As I write about my experience of brain injury a lot, you might be surprised when I say sometimes I can’t explain how I feel. There are times this invisible heavy cloak descends on me. I’m trying to get on with a “normal” life whilst the cloak drags me down and wears me out. But the casual observer knows nothing of the cloak, just that my behaviour is different. Weirdly I have no motivation to even try to communicate. It’s just too much of an effort. I imagine when this happens I have more in common with an overworked Donkey, than a woman in the prime of her life.
As I appear grumpy, others think I’m annoyed at them.
We’ve all experienced that person who makes you feel like you can’t do anything right. You feel like you should be apologising for everything. Or making special efforts to win them over. Well, the cloak turns me into that person. It’s not intentional. I’m not really criticising everything, but I’m not showing any enthusiasm either. My brain injury just turns off the communication switch for a while. I still have emotions, I just can’t express them.
As this behaviour doesn’t give them anything to work with, I understand how it makes them insecure. Particularly since females are known for going quiet when they are angry. My partner, James, will ask if he has upset me with a tone similar to a child who thinks they have disappointed their parent. Even when I tell him to ignore my behaviour he seems unsettled. Perhaps he thinks that is just an excuse so I don’t have to explain what’s wrong?
If you have been reading my blog for a while, you will know by now James is my rock. And yes I am guilty of sometimes being a battleaxe just because his socks aren’t in the laundry basket. But when my brain injury cloak is on me, my behaviour is nothing to do with anything he has or hasn’t done. So the thought that I am unintentionally chipping away at his confidence is awful. I don’t want to make him question himself when he is completely innocent. In fact I don’t know where I would be without him.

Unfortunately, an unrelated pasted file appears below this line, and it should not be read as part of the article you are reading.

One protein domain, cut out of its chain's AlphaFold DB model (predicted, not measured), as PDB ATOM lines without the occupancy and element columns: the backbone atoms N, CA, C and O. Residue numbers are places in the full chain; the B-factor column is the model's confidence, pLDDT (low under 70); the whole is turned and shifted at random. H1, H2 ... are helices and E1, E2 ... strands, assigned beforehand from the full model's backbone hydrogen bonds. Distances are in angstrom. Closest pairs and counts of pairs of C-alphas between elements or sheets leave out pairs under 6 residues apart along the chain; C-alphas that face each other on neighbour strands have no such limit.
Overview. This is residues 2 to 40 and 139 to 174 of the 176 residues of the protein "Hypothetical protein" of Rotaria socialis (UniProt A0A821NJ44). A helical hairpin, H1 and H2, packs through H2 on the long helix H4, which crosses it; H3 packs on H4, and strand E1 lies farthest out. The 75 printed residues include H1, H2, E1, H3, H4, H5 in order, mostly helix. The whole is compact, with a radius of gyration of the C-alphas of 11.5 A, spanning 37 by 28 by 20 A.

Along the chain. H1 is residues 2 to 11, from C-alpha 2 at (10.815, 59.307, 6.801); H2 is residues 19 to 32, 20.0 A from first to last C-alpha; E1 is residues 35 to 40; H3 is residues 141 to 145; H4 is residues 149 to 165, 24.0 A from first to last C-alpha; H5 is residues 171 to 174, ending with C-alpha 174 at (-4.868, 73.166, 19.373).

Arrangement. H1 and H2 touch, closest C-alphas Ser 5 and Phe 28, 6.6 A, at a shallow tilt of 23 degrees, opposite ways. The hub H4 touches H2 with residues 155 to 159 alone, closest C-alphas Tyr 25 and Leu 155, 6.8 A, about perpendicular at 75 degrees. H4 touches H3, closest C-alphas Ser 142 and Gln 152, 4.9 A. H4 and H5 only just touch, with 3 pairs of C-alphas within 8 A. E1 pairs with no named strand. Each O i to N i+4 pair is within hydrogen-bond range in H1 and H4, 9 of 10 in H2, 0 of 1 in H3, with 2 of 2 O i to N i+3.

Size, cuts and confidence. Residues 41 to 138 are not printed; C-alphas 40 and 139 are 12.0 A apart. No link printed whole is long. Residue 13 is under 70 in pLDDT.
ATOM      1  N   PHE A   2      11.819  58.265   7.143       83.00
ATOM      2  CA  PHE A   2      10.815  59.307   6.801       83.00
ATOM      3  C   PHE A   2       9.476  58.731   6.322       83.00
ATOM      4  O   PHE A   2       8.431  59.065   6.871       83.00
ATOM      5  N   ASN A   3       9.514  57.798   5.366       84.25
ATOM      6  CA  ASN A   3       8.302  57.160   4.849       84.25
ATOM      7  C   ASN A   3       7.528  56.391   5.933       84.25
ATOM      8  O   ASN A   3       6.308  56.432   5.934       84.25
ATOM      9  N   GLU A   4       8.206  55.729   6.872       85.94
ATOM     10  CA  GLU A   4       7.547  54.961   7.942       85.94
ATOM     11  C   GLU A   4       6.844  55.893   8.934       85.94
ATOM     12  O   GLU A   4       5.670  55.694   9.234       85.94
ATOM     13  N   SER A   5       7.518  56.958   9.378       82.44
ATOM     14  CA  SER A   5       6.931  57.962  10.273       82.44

My tips on dealing with this situation.
My not an expert or a counsellor, all I can tell you is how I’m dealing with this. It has taken me time to get to this point. So if highlighting this helps smooth another persons relationship, it’s worth it.
- Acknowledge that it happens. Just because I don’t mean to make James question himself, it doesn’t mean it’s OK. I didn’t recognise it before as I didn’t have the ability to. But now I do, just ignoring it won’t solve anything.
- Talk about it when you can. Even if it’s days later, I find a moment that it good for both of us to run through what happened. James is very understanding, which makes it easier. But even if the person in your life struggles to put themselves in your shoes, it’s important they see you making the effort. Most people will find it touching and sincere, which will help them see your bond isn’t broken.
- Have a signal. Now I have described this as the heavy cloak feeling in this way, that’s all I need to say in the future. Then he will know that I can’t go into detail during that moment, but he doesn’t need to worry. But you can make a single where you don’t even have to say anything. It could be a long squeeze of their hand, a kiss on the tip of their nose (as long as they don’t have a cold at the time) or just a simple knowing nod.
I sometimes am guilty of thinking that as he knows I have a brain injury, he should have got used to my behaviour by now. But that’s absolving myself of responsibility for how my actions effect him, which isn’t fair. Yes it’s true that I can’t help my bad days, but he isn’t to blame for them either. So he shouldn’t feel like he has to tiptoe around his home in hope I won’t use him as a punching bag. (Just to be clear, I’m not violent I just mean verbally.) I’ve said it before in Support carers, but it’s important we don’t forget they are in this boat too, even though none of us planned this.